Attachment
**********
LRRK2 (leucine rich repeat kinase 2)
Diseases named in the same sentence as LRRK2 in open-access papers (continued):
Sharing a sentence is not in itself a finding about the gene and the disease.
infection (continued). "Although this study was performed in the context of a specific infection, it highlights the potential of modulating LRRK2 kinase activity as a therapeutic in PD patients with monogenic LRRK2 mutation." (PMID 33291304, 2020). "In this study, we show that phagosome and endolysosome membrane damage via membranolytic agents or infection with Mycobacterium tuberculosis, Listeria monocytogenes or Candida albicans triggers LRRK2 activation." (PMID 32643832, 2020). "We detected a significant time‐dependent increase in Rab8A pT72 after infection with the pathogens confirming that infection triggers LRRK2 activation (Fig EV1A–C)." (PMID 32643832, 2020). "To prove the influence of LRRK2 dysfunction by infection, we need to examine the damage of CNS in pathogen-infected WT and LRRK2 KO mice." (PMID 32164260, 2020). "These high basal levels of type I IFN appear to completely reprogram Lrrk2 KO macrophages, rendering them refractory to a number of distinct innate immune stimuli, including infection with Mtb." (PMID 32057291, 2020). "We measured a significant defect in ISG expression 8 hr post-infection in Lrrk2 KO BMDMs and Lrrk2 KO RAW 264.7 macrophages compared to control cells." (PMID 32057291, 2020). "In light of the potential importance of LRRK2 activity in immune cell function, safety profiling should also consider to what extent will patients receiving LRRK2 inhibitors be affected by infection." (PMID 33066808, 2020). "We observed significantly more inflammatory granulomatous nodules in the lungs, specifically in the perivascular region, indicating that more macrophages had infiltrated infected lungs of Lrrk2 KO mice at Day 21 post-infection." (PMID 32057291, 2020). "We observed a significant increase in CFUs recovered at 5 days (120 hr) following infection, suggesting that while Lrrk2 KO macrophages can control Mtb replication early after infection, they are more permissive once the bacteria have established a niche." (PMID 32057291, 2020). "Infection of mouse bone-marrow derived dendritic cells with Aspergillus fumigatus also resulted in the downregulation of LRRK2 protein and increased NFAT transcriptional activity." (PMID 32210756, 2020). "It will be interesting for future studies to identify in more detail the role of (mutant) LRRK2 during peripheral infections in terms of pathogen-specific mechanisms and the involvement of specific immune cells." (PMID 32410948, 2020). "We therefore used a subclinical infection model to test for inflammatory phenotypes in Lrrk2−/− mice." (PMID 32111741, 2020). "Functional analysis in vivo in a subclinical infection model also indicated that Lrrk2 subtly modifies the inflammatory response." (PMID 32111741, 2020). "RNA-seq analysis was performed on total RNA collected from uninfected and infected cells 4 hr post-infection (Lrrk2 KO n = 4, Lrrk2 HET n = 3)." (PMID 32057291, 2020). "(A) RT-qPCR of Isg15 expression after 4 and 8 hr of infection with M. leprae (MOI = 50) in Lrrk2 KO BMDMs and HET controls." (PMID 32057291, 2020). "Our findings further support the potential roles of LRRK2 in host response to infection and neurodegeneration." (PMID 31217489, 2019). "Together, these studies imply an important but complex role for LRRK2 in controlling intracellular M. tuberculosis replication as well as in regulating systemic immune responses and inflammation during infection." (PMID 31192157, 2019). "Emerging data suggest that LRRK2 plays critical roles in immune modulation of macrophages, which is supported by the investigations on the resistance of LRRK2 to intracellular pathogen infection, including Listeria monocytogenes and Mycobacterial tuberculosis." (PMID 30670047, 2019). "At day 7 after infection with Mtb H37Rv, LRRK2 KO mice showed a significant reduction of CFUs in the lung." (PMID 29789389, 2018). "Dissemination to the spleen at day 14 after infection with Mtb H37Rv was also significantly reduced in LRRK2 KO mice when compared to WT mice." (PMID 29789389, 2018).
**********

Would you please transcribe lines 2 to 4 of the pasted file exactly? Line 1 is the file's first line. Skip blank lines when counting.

Diseases named in the same sentence as LRRK2 in open-access papers (continued):
Sharing a sentence is not in itself a finding about the gene and the disease.
infection (continued). "Although this study was performed in the context of a specific infection, it highlights the potential of modulating LRRK2 kinase activity as a therapeutic in PD patients with monogenic LRRK2 mutation." (PMID 33291304, 2020). "In this study, we show that phagosome and endolysosome membrane damage via membranolytic agents or infection with Mycobacterium tuberculosis, Listeria monocytogenes or Candida albicans triggers LRRK2 activation." (PMID 32643832, 2020). "We detected a significant time‐dependent increase in Rab8A pT72 after infection with the pathogens confirming that infection triggers LRRK2 activation (Fig EV1A–C)." (PMID 32643832, 2020). "To prove the influence of LRRK2 dysfunction by infection, we need to examine the damage of CNS in pathogen-infected WT and LRRK2 KO mice." (PMID 32164260, 2020). "These high basal levels of type I IFN appear to completely reprogram Lrrk2 KO macrophages, rendering them refractory to a number of distinct innate immune stimuli, including infection with Mtb." (PMID 32057291, 2020). "We measured a significant defect in ISG expression 8 hr post-infection in Lrrk2 KO BMDMs and Lrrk2 KO RAW 264.7 macrophages compared to control cells." (PMID 32057291, 2020). "In light of the potential importance of LRRK2 activity in immune cell function, safety profiling should also consider to what extent will patients receiving LRRK2 inhibitors be affected by infection." (PMID 33066808, 2020). "We observed significantly more inflammatory granulomatous nodules in the lungs, specifically in the perivascular region, indicating that more macrophages had infiltrated infected lungs of Lrrk2 KO mice at Day 21 post-infection." (PMID 32057291, 2020). "We observed a significant increase in CFUs recovered at 5 days (120 hr) following infection, suggesting that while Lrrk2 KO macrophages can control Mtb replication early after infection, they are more permissive once the bacteria have established a niche." (PMID 32057291, 2020). "Infection of mouse bone-marrow derived dendritic cells with Aspergillus fumigatus also resulted in the downregulation of LRRK2 protein and increased NFAT transcriptional activity." (PMID 32210756, 2020). "It will be interesting for future studies to identify in more detail the role of (mutant) LRRK2 during peripheral infections in terms of pathogen-specific mechanisms and the involvement of specific immune cells." (PMID 32410948, 2020). "We therefore used a subclinical infection model to test for inflammatory phenotypes in Lrrk2−/− mice." (PMID 32111741, 2020). "Functional analysis in vivo in a subclinical infection model also indicated that Lrrk2 subtly modifies the inflammatory response." (PMID 32111741, 2020). "RNA-seq analysis was performed on total RNA collected from uninfected and infected cells 4 hr post-infection (Lrrk2 KO n = 4, Lrrk2 HET n = 3)." (PMID 32057291, 2020). "(A) RT-qPCR of Isg15 expression after 4 and 8 hr of infection with M. leprae (MOI = 50) in Lrrk2 KO BMDMs and HET controls." (PMID 32057291, 2020). "Our findings further support the potential roles of LRRK2 in host response to infection and neurodegeneration." (PMID 31217489, 2019). "Together, these studies imply an important but complex role for LRRK2 in controlling intracellular M. tuberculosis replication as well as in regulating systemic immune responses and inflammation during infection." (PMID 31192157, 2019). "Emerging data suggest that LRRK2 plays critical roles in immune modulation of macrophages, which is supported by the investigations on the resistance of LRRK2 to intracellular pathogen infection, including Listeria monocytogenes and Mycobacterial tuberculosis." (PMID 30670047, 2019). "At day 7 after infection with Mtb H37Rv, LRRK2 KO mice showed a significant reduction of CFUs in the lung." (PMID 29789389, 2018). "Dissemination to the spleen at day 14 after infection with Mtb H37Rv was also significantly reduced in LRRK2 KO mice when compared to WT mice." (PMID 29789389, 2018).